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Verbal promises not enough, say farmers

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By Adele Waters

UK farmers gave Theresa Villiers a tough message at last week’s Oxford Farming conference.

Yes, they were prepared and ready to do more to increase sustainability in farming, maintain high welfare standards and reduce carbon emissions. But the government must protect their interests when it comes to negotiating international trade deals post-Brexit.

The environment secretary was warned that flooding the UK’s supermarkets with cheap imported food could devastate the UK’s farming industry.

Minette Batters, president of the National Farmers’ Union, demanded more than just verbal promises to protect UK farmers’ interests.

‘Will the government pull together a council or commission on food standards to scrutinise trade deals and ensure that we don’t end up with a two-tier food system and import food that would be illegal for our farmers to produce here?’ she asked the environment secretary.

‘It’s been great to hear verbal commitment from you on our welfare standards, but this ambition must be hardwired across government and it must be backed by legislation in the Agriculture Bill. I know that this will test the moral compass of some in government but failure to deliver is simply not an option.’

She said UK farmers wanted to be the most sustainable farmers in the world but they needed government support. She suggested the government had a significant opportunity to lead through its procurement policies – so that food sourced for places such as hospitals, schools and the Ministry of Defence was always British.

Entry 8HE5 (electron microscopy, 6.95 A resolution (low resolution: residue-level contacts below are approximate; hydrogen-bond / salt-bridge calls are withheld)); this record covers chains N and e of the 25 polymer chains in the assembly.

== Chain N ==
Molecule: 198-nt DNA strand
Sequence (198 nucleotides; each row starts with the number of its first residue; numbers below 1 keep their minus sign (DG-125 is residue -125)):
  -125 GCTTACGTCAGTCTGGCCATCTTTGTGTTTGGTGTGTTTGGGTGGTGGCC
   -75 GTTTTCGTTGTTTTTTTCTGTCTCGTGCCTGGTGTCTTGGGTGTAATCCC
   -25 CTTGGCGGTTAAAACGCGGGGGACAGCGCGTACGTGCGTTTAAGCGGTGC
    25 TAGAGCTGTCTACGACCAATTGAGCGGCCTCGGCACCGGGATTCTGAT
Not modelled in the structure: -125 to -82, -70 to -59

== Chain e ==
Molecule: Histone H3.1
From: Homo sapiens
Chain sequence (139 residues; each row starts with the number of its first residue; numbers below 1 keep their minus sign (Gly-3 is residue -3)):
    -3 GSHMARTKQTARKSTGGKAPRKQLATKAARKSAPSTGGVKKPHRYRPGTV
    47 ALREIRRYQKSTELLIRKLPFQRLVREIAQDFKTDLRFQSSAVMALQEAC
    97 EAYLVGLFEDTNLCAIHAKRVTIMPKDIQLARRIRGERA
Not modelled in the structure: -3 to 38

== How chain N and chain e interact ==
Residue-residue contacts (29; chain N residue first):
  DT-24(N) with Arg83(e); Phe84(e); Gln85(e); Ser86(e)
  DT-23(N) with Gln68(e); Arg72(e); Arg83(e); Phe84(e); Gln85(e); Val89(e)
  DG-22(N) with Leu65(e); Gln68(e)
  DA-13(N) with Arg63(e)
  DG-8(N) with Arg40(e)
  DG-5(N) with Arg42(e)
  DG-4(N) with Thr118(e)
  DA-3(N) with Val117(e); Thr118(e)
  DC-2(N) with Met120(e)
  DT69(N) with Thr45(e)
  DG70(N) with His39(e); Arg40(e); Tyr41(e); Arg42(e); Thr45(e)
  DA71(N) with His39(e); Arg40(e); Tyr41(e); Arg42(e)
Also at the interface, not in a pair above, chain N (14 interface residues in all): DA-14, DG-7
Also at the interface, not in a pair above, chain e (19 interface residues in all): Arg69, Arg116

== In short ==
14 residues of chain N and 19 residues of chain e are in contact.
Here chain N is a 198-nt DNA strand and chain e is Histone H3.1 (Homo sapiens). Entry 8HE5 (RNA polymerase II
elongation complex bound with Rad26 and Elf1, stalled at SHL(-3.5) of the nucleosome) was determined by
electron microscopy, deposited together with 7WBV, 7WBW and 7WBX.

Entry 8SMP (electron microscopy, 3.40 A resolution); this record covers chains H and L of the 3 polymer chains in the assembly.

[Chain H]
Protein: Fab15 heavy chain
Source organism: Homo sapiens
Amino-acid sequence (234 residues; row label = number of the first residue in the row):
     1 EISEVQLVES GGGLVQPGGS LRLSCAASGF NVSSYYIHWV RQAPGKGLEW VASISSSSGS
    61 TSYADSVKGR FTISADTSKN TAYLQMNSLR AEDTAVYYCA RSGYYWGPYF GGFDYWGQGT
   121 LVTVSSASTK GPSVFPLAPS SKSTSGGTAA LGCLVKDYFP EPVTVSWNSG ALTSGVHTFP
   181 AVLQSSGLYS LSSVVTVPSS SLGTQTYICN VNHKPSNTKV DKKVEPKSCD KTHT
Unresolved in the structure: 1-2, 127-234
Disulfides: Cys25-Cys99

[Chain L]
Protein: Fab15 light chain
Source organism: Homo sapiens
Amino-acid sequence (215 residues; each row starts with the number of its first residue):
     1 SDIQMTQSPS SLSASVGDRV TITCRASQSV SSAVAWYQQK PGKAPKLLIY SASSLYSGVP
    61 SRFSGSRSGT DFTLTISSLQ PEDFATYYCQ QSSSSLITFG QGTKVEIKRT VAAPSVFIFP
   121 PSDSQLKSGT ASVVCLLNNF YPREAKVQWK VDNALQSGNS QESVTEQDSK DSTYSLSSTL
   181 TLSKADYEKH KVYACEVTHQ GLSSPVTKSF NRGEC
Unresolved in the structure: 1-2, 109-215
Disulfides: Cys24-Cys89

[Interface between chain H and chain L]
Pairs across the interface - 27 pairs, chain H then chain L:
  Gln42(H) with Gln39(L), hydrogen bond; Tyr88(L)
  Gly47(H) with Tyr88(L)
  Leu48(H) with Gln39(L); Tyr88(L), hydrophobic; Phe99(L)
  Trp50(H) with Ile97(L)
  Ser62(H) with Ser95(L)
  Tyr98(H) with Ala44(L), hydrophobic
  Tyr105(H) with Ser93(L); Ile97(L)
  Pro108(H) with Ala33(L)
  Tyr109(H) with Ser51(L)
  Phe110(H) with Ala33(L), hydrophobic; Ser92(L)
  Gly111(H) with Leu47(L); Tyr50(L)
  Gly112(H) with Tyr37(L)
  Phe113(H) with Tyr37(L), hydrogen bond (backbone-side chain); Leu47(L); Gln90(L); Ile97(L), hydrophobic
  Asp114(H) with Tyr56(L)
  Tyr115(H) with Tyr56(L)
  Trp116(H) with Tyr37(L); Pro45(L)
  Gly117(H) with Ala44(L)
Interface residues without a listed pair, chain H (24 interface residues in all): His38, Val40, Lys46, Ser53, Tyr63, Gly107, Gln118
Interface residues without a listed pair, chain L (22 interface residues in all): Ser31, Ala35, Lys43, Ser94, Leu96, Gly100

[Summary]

Craig Bennett, chief executive of Friends of the Earth, repeated the call to protect UK Farming plc. ‘Trade trumps everything,’ he said. ‘We could have the best system here in the UK but if we do trade deals with other countries that allow imports of food produced to lower standards than here, that will undercut our farmers and be devastating for this industry. We’ve heard some warm words from the government on trade, but they haven’t yet said they would turn down trade deals with Donald Trump.

‘At the moment the conversation from the government is about maintaining high standards in this country – that’s very welcome – but we have to also say that food will not be imported to this country unless it’s made to similar standards.’

Villiers sought to reassure them by saying the government would seek to ‘maintain and indeed enhance’ UK standards as the country looked to form new trading relationships with the EU and other countries.

We will not dilute our high standards of food safety and animal welfare

‘We will not dilute our strong environmental protection, we will not dilute our high standards of food safety and animal welfare,’ she said. ‘ Let’s face it – it’s worth restating…even limited access to our £47 billion market for food is a big prize for any country to aspire to. So in our forthcoming trade negotiations, this government will defend our national interest strongly…and will be prepared to walk away from those negotiations if that is in the national interest.’

She also promised an Agriculture Bill later this month, bringing with it the prospect of rewarding farmers with public money for ‘public goods’ – such as enhancing biodiversity, tackling climate change and raising standards of animal welfare.

In response, the BVA welcomed the pledges but also called for more firm reassurance. Its president, Daniella Dos Santos, said: ‘It is encouraging to hear the environment secretary’s pledge to recognise animal welfare as a public good as well as a promise that the government will protect the high farm animal health and welfare standards that we value here in the UK.’

But she added: ‘This promise now needs to be strengthened and acted upon as the UK begins the process of negotiating trade agreements with the EU and the rest of the world. It is essential that domestic standards are protected, but we also need to see a firm commitment that goods produced to lower standards of animal health and welfare will not be permitted on to the UK market.’ ●

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